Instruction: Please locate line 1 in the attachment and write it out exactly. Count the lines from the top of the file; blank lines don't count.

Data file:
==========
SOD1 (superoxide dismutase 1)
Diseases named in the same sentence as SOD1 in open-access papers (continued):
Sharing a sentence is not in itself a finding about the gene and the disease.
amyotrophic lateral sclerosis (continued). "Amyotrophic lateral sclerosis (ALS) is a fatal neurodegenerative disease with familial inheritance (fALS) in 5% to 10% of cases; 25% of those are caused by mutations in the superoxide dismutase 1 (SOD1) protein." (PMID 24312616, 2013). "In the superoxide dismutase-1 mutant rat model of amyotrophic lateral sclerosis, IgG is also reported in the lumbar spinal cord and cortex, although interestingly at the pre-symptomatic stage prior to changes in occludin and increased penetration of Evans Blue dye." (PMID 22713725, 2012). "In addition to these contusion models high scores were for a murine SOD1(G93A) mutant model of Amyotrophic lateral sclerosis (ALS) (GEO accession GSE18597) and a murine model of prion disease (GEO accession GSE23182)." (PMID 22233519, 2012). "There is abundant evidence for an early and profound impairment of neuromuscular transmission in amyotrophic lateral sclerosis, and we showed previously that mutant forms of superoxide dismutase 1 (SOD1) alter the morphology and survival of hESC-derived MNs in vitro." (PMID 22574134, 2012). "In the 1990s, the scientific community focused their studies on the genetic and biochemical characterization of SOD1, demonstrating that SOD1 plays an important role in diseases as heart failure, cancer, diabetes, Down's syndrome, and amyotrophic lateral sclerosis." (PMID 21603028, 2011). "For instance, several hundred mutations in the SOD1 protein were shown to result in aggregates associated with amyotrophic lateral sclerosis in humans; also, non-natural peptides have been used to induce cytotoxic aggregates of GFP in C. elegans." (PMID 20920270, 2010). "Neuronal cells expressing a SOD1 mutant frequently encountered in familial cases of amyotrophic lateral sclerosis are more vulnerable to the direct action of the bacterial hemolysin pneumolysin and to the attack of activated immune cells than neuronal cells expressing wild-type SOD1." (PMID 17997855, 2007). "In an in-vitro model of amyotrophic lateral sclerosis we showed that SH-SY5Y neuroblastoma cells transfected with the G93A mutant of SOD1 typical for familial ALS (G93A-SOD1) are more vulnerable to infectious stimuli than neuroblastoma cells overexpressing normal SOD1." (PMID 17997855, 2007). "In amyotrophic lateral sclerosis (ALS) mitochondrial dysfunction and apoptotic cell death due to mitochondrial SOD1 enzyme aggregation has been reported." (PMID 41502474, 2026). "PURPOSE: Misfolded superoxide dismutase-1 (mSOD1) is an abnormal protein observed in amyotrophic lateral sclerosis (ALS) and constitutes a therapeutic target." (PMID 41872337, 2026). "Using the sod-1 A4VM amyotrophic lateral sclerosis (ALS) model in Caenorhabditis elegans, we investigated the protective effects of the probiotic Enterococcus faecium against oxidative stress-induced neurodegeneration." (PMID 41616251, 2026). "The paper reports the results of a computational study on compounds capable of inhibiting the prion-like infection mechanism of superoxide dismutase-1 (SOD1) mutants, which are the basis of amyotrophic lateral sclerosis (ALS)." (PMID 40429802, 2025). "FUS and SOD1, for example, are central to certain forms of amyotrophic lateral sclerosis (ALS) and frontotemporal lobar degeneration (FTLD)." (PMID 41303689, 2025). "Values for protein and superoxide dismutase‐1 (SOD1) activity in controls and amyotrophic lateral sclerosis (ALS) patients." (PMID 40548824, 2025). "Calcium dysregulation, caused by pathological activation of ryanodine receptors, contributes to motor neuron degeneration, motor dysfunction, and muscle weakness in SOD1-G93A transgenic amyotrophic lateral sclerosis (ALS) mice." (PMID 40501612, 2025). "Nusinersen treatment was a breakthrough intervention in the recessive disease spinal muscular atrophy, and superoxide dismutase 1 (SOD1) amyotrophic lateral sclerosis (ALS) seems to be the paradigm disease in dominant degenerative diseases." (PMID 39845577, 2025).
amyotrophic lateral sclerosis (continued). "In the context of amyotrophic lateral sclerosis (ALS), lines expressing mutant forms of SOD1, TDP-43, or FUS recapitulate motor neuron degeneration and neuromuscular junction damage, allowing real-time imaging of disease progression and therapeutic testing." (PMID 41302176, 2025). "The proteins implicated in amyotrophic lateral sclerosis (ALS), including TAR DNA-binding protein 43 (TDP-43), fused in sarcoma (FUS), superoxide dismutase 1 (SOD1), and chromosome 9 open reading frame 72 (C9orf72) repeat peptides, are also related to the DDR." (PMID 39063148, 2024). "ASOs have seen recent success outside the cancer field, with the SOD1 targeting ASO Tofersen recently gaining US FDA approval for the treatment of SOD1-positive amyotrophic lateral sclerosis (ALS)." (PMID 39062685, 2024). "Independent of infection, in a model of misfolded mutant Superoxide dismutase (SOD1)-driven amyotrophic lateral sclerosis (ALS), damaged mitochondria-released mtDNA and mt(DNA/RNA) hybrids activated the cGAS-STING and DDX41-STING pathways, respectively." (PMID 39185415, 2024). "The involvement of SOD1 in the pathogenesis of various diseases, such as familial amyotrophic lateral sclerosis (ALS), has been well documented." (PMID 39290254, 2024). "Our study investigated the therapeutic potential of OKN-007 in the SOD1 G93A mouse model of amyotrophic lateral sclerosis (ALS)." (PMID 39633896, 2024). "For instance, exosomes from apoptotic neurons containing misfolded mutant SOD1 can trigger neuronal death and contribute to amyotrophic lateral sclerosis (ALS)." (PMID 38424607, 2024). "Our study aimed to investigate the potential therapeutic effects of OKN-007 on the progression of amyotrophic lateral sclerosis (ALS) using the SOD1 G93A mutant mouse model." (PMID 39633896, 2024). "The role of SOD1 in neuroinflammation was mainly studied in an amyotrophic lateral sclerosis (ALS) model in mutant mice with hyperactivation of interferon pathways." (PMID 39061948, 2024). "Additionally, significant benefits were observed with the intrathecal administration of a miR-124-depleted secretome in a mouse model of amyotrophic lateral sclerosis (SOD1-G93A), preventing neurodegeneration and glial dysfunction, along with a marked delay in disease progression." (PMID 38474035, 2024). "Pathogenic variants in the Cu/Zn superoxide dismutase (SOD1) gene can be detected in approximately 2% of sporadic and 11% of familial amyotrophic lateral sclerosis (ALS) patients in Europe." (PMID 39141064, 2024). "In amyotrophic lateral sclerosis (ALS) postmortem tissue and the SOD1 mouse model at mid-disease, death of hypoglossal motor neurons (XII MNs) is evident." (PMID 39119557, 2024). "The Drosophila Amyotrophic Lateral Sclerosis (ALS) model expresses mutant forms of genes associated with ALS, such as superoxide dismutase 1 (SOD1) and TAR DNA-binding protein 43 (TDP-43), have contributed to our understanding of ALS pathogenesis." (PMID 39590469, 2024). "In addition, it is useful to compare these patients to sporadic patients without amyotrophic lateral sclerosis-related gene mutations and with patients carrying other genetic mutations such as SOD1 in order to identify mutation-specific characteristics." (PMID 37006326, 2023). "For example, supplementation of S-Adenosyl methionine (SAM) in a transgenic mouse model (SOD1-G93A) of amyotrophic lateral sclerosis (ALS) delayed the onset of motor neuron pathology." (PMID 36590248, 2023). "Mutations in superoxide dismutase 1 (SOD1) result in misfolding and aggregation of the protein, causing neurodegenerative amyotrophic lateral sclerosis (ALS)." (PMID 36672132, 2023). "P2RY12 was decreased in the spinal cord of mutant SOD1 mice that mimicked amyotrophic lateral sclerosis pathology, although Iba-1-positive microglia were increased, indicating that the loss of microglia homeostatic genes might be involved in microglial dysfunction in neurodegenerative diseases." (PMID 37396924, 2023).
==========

SOD1 (superoxide dismutase 1)